Today Grubman hardly sounds contrite. The lifetime ban? No big deal. "I don't like the stigma, but I was going to leave the industry anyway," he says. Nor did his personal life suffer. His wife, LuAnn, who once worked in public relations at AT&T, stood by him. His two children, now graduated from that prestigious nursery school, attend one of Manhattan's best public schools, which, Grubman brags, is so close to home that they have only a two-minute walk to class. Even after paying his fine, Grubman doesn't lack for cash: His net worth is somewhere between $50 million and $70 million. He owns a stunning six-story Upper East Side townhouse that he says will be featured in House & Garden, and another home in East Hampton. Citigroup, Salomon's parent, forgave a $15 million loan granted in 1998--a happy coincidence given that $15 million fine. Citi is paying his legal bills and, through 2006, supplying him with the office in Manhattan from which he's plying his new trade.
In what may be the ultimate rationalization, Grubman can spin his disgrace into an affirmation of his former stature. "When the market collapsed, who were they going to go after but the top dogs?" he says. (On his desk today sits an oversized mug that says IF YOU CAN'T RUN WITH THE BIG DOGS, STAY ON THE PORCH.) And Grubman can be thankful that he fared better than some other famous cast members of the Wall Street follies. Unlike Martha Stewart or CSFB's Frank Quattrone, Grubman wasn't sentenced to jail time. His old buddy Bernie Ebbers was just convicted of fraud and other crimes after a long trial; Grubman settled his case without admitting or denying guilt. His rabbi, whom he suggested FORTUNE call, thinks he's atoned for his sins. "I'm happier than I've been in a long time," Grubman says.
So why not kick back and enjoy a comfortable retirement? Well, for one thing, Grubman doesn't have any rich-guy hobbies. He doesn't race cars, fly planes, play golf, collect art, or skipper yachts. More than that, though, he seems obsessed with the need to prove, to himself and anyone else who will listen, that his Wall Street career wasn't a sham. "It's important to me that people realize that I'm still very engaged in telecom and still pretty adept at spotting what is going to happen around the bend," he says. "The ego in me likes the fact that these smart guys still take my calls and still want to do business [even though] I'm not sitting on the pinnacle of Wall Street." And he still has plenty of ego. "The one thing I care more about than anything else," he says, "is that my intellectual and industry knowledge is maintained for posterity."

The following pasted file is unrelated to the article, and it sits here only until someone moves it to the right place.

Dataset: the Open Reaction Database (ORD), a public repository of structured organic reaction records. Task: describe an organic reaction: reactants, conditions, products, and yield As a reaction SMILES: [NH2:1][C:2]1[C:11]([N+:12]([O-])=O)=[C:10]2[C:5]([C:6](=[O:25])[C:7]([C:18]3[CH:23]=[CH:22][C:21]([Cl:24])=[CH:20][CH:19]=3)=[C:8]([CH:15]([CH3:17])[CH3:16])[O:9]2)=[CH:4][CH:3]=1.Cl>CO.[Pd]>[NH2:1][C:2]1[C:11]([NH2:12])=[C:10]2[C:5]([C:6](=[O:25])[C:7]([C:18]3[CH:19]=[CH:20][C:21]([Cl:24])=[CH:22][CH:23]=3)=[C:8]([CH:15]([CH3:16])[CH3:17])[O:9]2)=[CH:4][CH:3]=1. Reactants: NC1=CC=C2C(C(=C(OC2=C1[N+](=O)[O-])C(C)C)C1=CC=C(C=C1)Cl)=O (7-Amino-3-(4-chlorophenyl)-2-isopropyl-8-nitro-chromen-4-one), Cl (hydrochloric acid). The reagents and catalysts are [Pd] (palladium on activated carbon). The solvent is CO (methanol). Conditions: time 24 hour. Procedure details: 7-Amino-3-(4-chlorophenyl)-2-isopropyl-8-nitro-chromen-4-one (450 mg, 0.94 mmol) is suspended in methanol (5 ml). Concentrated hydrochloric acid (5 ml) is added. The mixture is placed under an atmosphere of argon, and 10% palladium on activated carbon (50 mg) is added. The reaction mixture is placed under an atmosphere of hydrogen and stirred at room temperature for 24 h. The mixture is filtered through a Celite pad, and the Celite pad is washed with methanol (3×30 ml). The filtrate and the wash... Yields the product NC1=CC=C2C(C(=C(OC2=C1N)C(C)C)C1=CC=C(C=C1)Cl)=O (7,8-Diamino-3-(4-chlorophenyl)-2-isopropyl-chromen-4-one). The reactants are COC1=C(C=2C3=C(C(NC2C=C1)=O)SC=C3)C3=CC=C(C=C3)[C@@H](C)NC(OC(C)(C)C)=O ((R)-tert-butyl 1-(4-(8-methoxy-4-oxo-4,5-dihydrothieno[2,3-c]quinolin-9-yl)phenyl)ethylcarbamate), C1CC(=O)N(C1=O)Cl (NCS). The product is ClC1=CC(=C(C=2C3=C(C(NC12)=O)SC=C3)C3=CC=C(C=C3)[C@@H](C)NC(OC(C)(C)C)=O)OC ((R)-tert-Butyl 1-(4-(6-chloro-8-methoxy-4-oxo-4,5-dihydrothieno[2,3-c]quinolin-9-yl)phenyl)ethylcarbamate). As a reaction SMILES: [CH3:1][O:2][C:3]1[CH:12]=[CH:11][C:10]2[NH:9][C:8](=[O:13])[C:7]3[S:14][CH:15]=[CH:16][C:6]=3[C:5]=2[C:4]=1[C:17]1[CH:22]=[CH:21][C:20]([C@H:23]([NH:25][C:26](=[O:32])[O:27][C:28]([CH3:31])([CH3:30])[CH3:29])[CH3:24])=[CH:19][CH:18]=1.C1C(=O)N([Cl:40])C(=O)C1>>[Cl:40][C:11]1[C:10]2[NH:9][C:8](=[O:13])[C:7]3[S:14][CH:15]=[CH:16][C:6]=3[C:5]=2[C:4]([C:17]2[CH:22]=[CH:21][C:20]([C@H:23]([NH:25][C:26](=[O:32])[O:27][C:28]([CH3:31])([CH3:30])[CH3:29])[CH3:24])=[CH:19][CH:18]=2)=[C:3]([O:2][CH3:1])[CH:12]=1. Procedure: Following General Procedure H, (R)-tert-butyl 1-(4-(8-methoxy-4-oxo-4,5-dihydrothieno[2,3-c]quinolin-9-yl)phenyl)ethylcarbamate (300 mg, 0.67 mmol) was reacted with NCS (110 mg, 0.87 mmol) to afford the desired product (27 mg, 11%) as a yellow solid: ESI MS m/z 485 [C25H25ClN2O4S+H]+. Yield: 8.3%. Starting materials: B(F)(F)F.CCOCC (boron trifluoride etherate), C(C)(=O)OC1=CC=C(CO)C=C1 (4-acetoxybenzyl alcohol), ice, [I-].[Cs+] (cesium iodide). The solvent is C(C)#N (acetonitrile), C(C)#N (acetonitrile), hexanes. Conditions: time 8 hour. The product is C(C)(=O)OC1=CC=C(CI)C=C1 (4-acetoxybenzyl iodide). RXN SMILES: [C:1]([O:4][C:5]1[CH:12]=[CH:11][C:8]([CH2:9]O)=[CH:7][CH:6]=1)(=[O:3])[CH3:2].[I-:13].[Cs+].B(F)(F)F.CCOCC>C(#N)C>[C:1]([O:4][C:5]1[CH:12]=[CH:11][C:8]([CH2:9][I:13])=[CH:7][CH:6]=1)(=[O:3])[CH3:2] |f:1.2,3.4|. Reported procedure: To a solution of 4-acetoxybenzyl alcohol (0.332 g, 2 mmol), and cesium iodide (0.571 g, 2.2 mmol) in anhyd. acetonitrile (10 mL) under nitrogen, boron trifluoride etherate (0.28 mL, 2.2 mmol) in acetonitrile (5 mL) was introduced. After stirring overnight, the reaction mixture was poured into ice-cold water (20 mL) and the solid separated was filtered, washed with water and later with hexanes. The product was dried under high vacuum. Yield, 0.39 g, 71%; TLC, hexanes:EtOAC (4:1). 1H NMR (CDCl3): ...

IT SEEMS THAT GRUBMAN HAS ALWAYS had something to prove. He traces his initial ambition to winning a high school math competition in Philadelphia, where he grew up surrounded by the extended family of his mother, who was one of 12 children of Russian Jewish immigrants. He took the test after being blackballed from joining a club on space by the "dweeby" smart kids running it. His revenge: He posted the highest score in the city. "I liked the feeling of bursting their arrogant bubble," says Grubman. His father still has a copy of the results of that test.
After graduating from Boston University and earning a master's in math at Columbia, Grubman spent eight years in strategic planning at AT&T, then landed at Paine Webber in 1985 just as new competition in telecommunications was creating demand among investors for information and insight. He was entertaining, blunt, highly opinionated, and quotable. And he loved raising his profile by talking to the press.
His flair for self-promotion paid off. In 1994 a lucrative offer from Salomon vaulted Grubman into the elite of Wall Street firms. It was at Salomon that he perfected the art of playing both sides of the Street; analyzing stocks for the investing public, while helping Salomon raise money or advise on mergers for the same companies he tracked. Many people viewed that as a conflict of interest. But Grubman famously called it "synergy." Whatever you called it, it was lucrative. Grubman earned millions more than analysts who had more respect for the "Chinese Wall" that supposedly separated research from investment banking. But those dual roles were his undoing.
Today Grubman insists stock picking was among the least important of his duties, saying he spent only 25% of his time on research, the rest on banking and on marketing his investment thesis to institutional investors. "I knew the industry, the technology, the regulation, and a lot of management people at various levels," says Grubman. "I was very good at identifying long-term trends. And I was good with institutional clients at explaining the industry. I was not a good stock picker."